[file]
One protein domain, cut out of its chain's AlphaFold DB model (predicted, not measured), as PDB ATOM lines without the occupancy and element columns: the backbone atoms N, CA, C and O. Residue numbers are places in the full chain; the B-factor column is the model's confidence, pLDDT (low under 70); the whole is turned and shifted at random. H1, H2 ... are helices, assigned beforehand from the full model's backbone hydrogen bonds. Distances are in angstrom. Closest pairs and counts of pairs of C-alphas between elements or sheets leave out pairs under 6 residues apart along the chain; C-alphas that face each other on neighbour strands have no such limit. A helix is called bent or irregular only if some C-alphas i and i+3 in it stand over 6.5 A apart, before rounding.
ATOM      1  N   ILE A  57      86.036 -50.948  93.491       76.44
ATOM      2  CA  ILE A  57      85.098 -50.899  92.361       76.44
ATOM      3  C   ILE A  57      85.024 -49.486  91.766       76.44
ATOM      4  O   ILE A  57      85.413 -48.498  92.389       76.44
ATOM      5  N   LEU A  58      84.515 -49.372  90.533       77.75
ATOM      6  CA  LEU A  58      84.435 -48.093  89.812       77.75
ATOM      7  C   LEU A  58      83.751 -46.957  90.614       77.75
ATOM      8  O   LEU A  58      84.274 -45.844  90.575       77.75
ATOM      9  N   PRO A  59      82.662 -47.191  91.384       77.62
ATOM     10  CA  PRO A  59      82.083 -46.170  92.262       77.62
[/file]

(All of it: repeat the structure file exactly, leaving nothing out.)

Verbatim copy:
One protein domain, cut out of its chain's AlphaFold DB model (predicted, not measured), as PDB ATOM lines without the occupancy and element columns: the backbone atoms N, CA, C and O. Residue numbers are places in the full chain; the B-factor column is the model's confidence, pLDDT (low under 70); the whole is turned and shifted at random. H1, H2 ... are helices, assigned beforehand from the full model's backbone hydrogen bonds. Distances are in angstrom. Closest pairs and counts of pairs of C-alphas between elements or sheets leave out pairs under 6 residues apart along the chain; C-alphas that face each other on neighbour strands have no such limit. A helix is called bent or irregular only if some C-alphas i and i+3 in it stand over 6.5 A apart, before rounding.
ATOM      1  N   ILE A  57      86.036 -50.948  93.491       76.44
ATOM      2  CA  ILE A  57      85.098 -50.899  92.361       76.44
ATOM      3  C   ILE A  57      85.024 -49.486  91.766       76.44
ATOM      4  O   ILE A  57      85.413 -48.498  92.389       76.44
ATOM      5  N   LEU A  58      84.515 -49.372  90.533       77.75
ATOM      6  CA  LEU A  58      84.435 -48.093  89.812       77.75
ATOM      7  C   LEU A  58      83.751 -46.957  90.614       77.75
ATOM      8  O   LEU A  58      84.274 -45.844  90.575       77.75
ATOM      9  N   PRO A  59      82.662 -47.191  91.384       77.62
ATOM     10  CA  PRO A  59      82.083 -46.170  92.262       77.62